Anthony's example seems to be the only valid reason why we would add a "clear" button on forms now-a-days. It only seems relevant within a web application of some sort. I don't think general single-direction-forms will benefit much, such as collecting personal information. I couldn't tell you the the last... or for that matter, the first time I ever used a "clear" button as a USER. I can certainly give examples to when I used it as a developer, but that was before Firefox became so awesome!

So; in the end... I think it's more traditional than functional. Unless you've got a complex web application, I see no need for this extra functionality.


I often have a select box that has an "add new >>" option, whereupon the select field morphs into a text field to allow users to add new values to the field on-the-fly. I put a reset button so they can get the regular select box back.

In order to avoid the usability issue of accidentally clicking reset when they meant to click submit I put it some distance away from submit and have it in a neutral tone while the submit button is an accented color (sorta like OS X, it's got the glowing blue button and then the grey ones.)

However, I still don't really like it. I've been exploring a reset button of some sort on each select box that morphs so they can just reset that one piece.


Good question! I mostly add a clear button when i remember it, but i don't really think its a must have. So if i forget it i just leave it without one..

And i don't think i ever used a clear button myself.. xD


Hmm, maybe your average IE and Firefox users may not be aware that there is a supposed "feature" called autocomplete that these browsers offer by default.

Maybe the "clear form" button is commonly provided for forms due to the chance the user has not unchecked the Remember search forms and history and the Form & Search History checkboxes, and will otherwise be confused and try to manually delete form fields...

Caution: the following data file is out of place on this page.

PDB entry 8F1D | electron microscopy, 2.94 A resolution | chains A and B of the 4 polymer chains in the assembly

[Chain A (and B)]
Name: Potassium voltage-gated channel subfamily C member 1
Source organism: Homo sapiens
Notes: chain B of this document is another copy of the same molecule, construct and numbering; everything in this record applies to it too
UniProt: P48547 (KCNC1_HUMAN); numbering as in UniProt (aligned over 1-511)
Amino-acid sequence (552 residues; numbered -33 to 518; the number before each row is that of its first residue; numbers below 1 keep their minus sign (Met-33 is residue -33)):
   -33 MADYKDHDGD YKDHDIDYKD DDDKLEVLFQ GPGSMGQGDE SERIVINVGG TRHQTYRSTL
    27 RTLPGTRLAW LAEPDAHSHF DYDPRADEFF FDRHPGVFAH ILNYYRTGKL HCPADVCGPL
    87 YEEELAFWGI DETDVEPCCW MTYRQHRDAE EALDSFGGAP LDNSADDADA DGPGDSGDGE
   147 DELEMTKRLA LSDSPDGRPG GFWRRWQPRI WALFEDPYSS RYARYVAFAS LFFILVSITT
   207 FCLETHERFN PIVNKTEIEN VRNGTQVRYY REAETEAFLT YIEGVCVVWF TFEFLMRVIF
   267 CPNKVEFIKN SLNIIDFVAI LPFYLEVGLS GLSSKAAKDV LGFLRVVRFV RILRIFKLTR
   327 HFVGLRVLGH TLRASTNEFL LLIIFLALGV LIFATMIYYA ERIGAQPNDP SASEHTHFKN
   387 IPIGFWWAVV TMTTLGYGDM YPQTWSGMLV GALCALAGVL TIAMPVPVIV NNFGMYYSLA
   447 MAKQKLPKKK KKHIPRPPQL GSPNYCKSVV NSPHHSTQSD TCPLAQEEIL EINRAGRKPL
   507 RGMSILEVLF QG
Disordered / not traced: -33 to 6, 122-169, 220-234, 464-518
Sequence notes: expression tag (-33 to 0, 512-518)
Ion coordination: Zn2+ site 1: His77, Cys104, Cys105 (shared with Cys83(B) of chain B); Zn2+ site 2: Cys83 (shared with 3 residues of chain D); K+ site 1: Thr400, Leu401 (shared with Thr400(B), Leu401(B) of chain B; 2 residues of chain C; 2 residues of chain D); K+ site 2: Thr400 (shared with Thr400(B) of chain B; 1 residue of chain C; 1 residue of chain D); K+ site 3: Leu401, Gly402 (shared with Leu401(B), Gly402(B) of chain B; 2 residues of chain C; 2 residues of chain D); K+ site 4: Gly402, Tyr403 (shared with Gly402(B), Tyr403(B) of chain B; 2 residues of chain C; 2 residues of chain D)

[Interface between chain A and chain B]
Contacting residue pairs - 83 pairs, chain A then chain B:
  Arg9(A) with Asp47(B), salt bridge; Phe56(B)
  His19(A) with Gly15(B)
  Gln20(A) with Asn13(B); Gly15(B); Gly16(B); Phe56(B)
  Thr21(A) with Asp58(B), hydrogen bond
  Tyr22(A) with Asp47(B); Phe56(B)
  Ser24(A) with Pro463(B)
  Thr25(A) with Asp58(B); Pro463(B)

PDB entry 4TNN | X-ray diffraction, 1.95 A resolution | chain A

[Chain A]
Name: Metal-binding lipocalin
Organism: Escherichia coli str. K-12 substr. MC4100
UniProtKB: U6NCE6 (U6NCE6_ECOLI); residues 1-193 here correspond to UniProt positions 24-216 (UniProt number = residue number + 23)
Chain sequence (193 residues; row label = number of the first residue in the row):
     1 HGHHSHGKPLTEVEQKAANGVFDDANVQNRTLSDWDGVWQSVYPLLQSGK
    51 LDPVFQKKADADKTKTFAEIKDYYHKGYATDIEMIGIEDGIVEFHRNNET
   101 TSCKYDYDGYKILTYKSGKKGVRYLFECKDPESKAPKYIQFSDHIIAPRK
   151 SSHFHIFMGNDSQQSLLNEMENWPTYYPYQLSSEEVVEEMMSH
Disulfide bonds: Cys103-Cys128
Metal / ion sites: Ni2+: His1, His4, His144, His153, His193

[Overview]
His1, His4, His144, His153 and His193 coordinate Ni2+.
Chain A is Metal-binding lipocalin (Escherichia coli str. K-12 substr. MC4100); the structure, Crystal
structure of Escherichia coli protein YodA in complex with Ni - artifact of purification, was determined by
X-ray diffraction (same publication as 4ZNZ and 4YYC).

And apparently there is a non-W3C-standard attribute autocomplete that can be added to input fields of a form and set to "off." There may be problems with this though, check out this stackoverflow question about it.

  • what? lol... the "Clear" button has been around since before you were born. It's really ridiculous. :-) Jun 29 '12 at 2:02
  • Haha, ok I dunno. A "clear" button does seem to clear radio-button input fields, however, which could be useful (but could be done in the background without a button). Someone else is asking the same question as you here: webmasterworld.com/forum21/10314.htm. Jun 29 '12 at 20:53

Just a thought to the people who can't think of any reason to have a reset form button! We have a search form at the top of our results pages, which is pre-filled with the search criteria from the previous search. Without a reset form button, the user has to either go back to the previous page, or manually clear all the form fields to do a new search. Why pre-fill the search form? So the user can keep the rest of their search parameters the same and change the location they're searching in, for example.

Edit: I just found out the reset button returns all form values to their original values. So, I'm talking more about a "clear all fields" button really.